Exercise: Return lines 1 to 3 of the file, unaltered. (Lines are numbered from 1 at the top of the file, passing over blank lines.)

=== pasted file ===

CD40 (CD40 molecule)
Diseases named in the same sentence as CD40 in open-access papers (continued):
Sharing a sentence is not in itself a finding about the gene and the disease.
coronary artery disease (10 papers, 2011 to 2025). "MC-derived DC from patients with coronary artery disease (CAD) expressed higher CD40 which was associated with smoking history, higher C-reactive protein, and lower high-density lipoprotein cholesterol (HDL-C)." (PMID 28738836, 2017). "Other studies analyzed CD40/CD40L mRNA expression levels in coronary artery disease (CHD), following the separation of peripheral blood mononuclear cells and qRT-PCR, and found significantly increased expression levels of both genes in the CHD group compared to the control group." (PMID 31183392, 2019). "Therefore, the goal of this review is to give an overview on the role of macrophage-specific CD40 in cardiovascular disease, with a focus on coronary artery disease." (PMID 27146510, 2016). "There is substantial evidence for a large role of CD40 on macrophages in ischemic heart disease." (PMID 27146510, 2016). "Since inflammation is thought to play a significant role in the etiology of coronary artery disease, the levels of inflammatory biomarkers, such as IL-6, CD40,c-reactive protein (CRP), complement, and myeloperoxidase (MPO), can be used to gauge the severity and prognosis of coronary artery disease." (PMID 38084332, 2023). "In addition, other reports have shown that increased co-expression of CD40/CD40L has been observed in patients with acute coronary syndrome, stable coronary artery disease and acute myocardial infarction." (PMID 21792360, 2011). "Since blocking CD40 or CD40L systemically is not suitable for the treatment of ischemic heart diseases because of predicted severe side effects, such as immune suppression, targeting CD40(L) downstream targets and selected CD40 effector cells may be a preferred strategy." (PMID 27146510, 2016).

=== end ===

CD40 (CD40 molecule)
Diseases named in the same sentence as CD40 in open-access papers (continued):
Sharing a sentence is not in itself a finding about the gene and the disease.